• [0063]
    The ECU 108, as has been noted, outputs signals to the fuel injectors 114, the spark plugs 111 and a portion of the fuel injector supply system, such as the fuel pump 136 for their respective control. These control signals are indicated schematically in FIG. 2. Again, these signals can be transmitted in any suitable manner such as those described above.
  • [0064]
    Having described an exemplary outboard motor and internal combustion engine with which the present invention finds utility, the present invention will now be described with reference to FIGS. 3-13. It should be noted, however, that while the present invention has been described in the context of a 2-stroke powered outboard motor, the present invention can also find utility in gasoline, diesel, and other fuel supplied engines that run on the 2-stroke, 4-stroke, and/or rotary operational principles.
  • [0065]
    With reference now to FIG. 3, a presently preferred arrangement of the fuel injector mounting arrangement is illustrated therein. As illustrated, the fuel injector 114 is mounted to inject fuel directly into the combustion chamber 110. With reference now to FIG. 4, the illustrated cylinder head is formed with a stepped bore 400 through which the fuel injector 114 depends. The illustrated bore 400 includes three steps, however, other arrangements also can be used. Advantageously, the illustrated three steps aid in mounting and protecting the fuel injector 114 in manners that will be described.
  • [0066]
    Preferably, the mounting bore 400 includes an upper most step 402, which provides a level surface on which a collar portion 404 of the illustrated fuel injector 114 is supported. Specifically, during manufacture, a cast cylinder head can have a small amount of material removed to form the generally smooth and level mounting surface defined by the upper most step 402, in the illustrated arrangement. In some arrangements, a seal (not shown) can be positioned between the step 402 and the collar 404.
  • [0067]
    The illustrated arrangement also features a clamp 408 that cooperates with the cylinder head 88 to secure the fuel injector in position. The clamp 408 advantageously provides a counterforce to an upwardly directed force caused by the increased pressure developed within the combustion chamber 110 during operation of the engine. The clamp 408 is secured in position using a threaded fastener 410 in the illustrated arrangement. Of course, other suitable mounting arrangements also can be used. Desirably, the clamp 408 extends about at least a portion of the fuel injector and, in the illustrated arrangement, encircles about half of a body case portion 412 of the fuel injector that extends outward (i.e., away from the combustion chamber 110) from the collar portion 404. The illustrated clamp 408, thus, forms a yoke about at least a portion of the fuel injector 408.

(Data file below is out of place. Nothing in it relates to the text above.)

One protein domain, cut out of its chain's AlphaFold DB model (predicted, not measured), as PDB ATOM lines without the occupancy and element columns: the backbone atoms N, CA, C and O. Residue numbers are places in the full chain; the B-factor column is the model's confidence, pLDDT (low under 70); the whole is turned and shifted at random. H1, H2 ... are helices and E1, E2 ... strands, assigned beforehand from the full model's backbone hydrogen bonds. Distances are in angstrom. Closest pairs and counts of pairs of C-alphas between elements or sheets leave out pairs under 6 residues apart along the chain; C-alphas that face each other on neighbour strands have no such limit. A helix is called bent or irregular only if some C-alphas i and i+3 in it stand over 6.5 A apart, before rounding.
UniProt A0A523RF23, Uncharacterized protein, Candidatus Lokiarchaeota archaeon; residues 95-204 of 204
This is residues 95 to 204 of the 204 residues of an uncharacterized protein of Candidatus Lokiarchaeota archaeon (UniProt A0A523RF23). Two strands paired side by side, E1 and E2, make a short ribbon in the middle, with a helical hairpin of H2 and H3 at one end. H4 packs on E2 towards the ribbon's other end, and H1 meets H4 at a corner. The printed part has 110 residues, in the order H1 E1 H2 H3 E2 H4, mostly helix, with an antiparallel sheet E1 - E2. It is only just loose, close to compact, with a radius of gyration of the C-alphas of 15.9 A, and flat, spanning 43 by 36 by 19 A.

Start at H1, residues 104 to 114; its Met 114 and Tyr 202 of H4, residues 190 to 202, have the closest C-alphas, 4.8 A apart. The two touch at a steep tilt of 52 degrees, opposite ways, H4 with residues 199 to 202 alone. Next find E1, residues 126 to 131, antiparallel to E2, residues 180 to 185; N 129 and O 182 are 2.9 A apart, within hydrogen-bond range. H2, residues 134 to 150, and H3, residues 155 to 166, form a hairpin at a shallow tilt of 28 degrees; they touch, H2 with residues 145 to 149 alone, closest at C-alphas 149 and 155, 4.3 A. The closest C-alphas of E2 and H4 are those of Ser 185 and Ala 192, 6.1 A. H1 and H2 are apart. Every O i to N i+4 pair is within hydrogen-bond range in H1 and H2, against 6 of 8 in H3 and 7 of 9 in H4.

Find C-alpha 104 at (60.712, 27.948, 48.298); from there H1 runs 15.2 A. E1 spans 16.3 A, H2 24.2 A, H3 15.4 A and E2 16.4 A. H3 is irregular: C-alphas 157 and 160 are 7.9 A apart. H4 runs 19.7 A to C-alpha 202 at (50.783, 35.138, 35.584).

• [0068]
    With reference to FIG. 4, the illustrated fuel injector 114 is preferably driven to inject fuel using a solenoid 414. Thus, the charge forming device in the illustrated engine comprises solenoid-driven fuel injectors. Of course, the present invention can also be used with other types of fuel injectors. For instance, accumulator fuel injectors also can be mounted in accordance with certain features, aspects and advantages of the present invention.
  • [0069]
    With reference again to FIG. 3, a portion of the mounting bore 400 receives a lower portion 420 of the fuel injector 114. The illustrated mounting bore includes an intermediate step, or injector seat, which is generally indicated by reference numeral 422. A seal 424 preferably is positioned between a portion of the fuel injector 114 and the seat 422. As will be explained below, the illustrated seal generally comprises at least one and, preferably, at least two sealing rings 426. In the illustrated arrangement, the ring or rings 426 are disposed between the seat 422 and a contact surface 428 of the fuel injector 114. In addition, in the illustrated arrangement, the seals are disposed about a nozzle portion 430 of the fuel injector 114, which portion 430 houses at least a portion of a flow metering needle 432 of the fuel injector 114.
  • [0070]
    The needle 432 of the fuel injector 114 selectively seats on a valve seat 434 in the illustrated arrangement. When the needle 432 is in contact with the seat 434, fuel flow through a fuel injection port 436 of the fuel injector 114 is stopped. Conversely, when the illustrated needle 432 is removed from the seat 434, such as when the needle is moved by the motive forces of the solenoid 414, fuel is free to flow from a high pressure portion of the fuel supply system into the combustion chamber through the fuel injection port 436. The fuel flows past a swirler 437, such as those generally known in the art. The illustrated fuel injection port desirably is formed within the tip 438 of the fuel injector 114. The port can be sized, shaped and positioned in any suitable manner, such as those which are well-known to those having ordinary skill in the relevant arts.
  • [0071]
    With continued reference to FIGS. 4 and 5, a cap 440 preferably substantially encases at least a portion of the tip 438 and the nozzle portion 430 of the fuel injector. The cap 440, which will be described below in greater detail, forms an insulating shield from the extreme temperature fluctuations that occur immediately following ignition or detonation of the air-fuel charge contained within the combustion chamber 110. Preferably, the cap 440 is contained substantially within a sub-bore portion 442 of the mounting bore 400. More preferably, the sub-bore portion 442 is defined between a first step or stopper 444 and a second step, which is the seat 422 in the illustrated arrangement. In this arrangement, the cap 440 generally forms a sleeve that extends through the sub-bore 422 and substantially encases the lower nozzle portion of the fuel injector. Moreover, the seals 426 are disposed above the upper extremity of the illustrated cap 440.